G7 Summit: Russian oil price may be capped as proposal garners world leaders’ approval
Proposal to cap the price of Russian oil and pipeline gas in order to further pressurize Kremlin by slashing the revenues and also to reduce inflation in the west has garnered support as G7 leaders met on Sunday in Bavaria for the summit. The three-day long G7 summit is expected to be dominated by discussions around ways to tighten the economic and military pressure around Russia’s President Vladimir Putin without actually causing disastrous consequences.
Joe Biden, at the kickoff of the summit at the Bavarian alpine castle, said Putin had been frustrated by the unity shown by the west during Ukraine war. “Putin has been counting on it from the beginning that somehow Nato and the G7 would splinter. But we haven’t and we’re not going to,” Biden said.
Price cap on Russian oil
Dual caps, on the Russian oil price and also on price of pipeline gas are being heavily campaigned by the Italian prime minister, Mario Draghi. His efforts gained result after opening meeting held on Sunday led to the support of proposal from the French president, Emmanuel Macron. “There is now more than mild optimism that this will work,” a source said.
“Putting a ceiling on the price of fossil fuels imported from Russia has a geopolitical goal as well as an economic and social one,” Draghi told the G7. “We need to reduce our funding to Russia. And we need to eliminate one of the main causes of inflation. We must avoid the mistakes made after the 2008 crisis: the energy crisis must not produce a return of populism.”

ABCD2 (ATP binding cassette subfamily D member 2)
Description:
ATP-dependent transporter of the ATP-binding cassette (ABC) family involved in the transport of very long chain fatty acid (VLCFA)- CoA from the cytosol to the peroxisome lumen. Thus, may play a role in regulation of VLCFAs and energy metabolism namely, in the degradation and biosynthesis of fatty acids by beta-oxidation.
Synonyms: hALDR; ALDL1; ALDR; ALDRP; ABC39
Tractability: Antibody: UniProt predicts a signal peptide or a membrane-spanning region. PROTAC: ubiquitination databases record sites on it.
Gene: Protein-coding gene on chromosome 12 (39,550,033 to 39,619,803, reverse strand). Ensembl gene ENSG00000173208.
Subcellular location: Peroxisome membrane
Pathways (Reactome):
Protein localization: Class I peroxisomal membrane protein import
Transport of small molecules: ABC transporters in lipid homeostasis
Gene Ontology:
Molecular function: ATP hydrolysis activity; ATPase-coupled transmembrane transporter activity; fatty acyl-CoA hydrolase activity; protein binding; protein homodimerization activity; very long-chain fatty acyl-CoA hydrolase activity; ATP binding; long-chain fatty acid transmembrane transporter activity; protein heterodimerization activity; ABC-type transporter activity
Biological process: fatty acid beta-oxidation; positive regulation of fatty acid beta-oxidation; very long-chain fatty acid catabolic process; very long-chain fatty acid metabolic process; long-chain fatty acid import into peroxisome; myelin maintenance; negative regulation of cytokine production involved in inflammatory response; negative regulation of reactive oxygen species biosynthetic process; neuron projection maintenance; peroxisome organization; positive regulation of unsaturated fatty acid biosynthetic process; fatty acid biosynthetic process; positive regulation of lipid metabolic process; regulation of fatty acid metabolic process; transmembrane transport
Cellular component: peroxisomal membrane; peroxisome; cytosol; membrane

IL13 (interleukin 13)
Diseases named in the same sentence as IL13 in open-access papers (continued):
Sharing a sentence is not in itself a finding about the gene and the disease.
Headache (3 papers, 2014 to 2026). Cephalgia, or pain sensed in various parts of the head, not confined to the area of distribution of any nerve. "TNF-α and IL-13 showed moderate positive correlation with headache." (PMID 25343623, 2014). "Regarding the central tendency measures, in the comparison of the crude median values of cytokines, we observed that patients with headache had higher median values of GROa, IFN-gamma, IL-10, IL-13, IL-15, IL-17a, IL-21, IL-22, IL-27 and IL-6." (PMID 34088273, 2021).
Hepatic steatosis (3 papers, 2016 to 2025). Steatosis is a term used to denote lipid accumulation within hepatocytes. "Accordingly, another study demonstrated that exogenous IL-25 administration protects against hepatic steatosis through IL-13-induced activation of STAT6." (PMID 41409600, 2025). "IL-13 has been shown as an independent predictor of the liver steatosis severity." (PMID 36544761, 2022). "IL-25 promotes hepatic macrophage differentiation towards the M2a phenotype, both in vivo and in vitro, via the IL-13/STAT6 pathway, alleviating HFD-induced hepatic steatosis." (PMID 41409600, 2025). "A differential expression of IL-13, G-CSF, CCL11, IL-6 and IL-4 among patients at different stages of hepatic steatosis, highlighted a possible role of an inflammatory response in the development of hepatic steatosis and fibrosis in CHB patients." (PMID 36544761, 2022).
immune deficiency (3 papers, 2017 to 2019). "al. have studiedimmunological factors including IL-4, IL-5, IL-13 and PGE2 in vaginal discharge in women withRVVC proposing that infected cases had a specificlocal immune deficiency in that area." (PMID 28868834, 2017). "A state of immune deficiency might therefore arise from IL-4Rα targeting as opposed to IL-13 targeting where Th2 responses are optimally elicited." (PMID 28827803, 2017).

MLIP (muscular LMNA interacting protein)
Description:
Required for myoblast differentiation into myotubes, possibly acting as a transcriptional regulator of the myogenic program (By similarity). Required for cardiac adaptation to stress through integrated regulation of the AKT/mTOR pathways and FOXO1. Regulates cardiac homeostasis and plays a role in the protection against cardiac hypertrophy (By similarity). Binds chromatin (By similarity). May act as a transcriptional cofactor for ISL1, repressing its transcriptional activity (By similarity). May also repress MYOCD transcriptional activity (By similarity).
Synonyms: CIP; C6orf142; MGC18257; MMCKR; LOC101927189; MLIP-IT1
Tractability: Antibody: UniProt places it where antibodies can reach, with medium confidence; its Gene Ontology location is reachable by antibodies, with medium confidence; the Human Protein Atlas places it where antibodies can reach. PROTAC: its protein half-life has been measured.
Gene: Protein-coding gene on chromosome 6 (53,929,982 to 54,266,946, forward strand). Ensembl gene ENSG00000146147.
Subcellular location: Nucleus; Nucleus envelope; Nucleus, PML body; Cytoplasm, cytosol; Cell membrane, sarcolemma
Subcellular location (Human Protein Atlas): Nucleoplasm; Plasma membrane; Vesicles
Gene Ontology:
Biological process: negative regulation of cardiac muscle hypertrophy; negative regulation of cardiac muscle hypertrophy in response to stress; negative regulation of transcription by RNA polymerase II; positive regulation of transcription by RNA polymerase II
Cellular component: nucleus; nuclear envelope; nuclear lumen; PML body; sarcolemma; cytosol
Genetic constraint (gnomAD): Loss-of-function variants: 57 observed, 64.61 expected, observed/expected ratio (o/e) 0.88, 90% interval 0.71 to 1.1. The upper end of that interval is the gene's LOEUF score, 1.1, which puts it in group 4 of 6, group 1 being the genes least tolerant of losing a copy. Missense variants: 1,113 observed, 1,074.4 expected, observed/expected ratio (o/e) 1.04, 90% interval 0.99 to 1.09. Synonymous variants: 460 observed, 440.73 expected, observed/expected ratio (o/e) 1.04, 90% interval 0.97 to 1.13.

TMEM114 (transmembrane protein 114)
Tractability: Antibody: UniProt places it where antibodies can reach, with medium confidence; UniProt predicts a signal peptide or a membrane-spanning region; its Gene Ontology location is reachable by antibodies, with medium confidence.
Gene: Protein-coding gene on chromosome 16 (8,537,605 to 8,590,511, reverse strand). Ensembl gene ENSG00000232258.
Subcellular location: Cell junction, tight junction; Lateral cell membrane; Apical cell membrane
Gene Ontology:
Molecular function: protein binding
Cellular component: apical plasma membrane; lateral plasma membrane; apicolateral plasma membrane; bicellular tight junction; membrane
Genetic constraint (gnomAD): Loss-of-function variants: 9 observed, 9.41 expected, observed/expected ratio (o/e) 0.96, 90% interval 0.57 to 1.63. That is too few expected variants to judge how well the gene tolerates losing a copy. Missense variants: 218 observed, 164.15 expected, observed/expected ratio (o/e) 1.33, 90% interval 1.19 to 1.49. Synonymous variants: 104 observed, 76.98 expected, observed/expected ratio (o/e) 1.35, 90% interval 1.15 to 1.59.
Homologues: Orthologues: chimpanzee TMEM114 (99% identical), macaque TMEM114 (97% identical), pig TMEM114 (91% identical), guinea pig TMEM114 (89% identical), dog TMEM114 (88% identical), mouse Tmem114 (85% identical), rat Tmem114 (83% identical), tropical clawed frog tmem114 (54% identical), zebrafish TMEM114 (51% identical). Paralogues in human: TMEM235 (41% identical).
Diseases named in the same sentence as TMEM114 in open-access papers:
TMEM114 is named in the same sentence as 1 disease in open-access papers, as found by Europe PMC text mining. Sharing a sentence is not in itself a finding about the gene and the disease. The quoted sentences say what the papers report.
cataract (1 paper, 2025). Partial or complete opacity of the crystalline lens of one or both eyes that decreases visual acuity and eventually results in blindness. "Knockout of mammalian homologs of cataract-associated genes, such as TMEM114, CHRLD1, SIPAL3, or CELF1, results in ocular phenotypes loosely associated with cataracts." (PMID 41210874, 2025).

“We must mitigate the impact of rising energy prices, compensate families and businesses in difficulty, and tax companies that make extraordinary profits.”
How would the cap work?
The proposed gas cap would be implemented by the European countries simply refusing to pay above a, for now, unspecified fixed price for Russian gas. It is understood that in short term Russia has no other alternative market for selling the pipeline gas. So, unless it is prepared to deeply impact its revenues by shutting down the pipeline altogether, it would not have any other option other than selling to Europe at a dictated price by the latter.
The proposal has been promoted most heavily by the US Treasury secretary, Janet Yellen. On the other hand, Germany is the single G7 nation most uneasy with the proposal. It fears that this might lead to a bust-up in EU and Russia might very well just turn off the gas supply to Europe.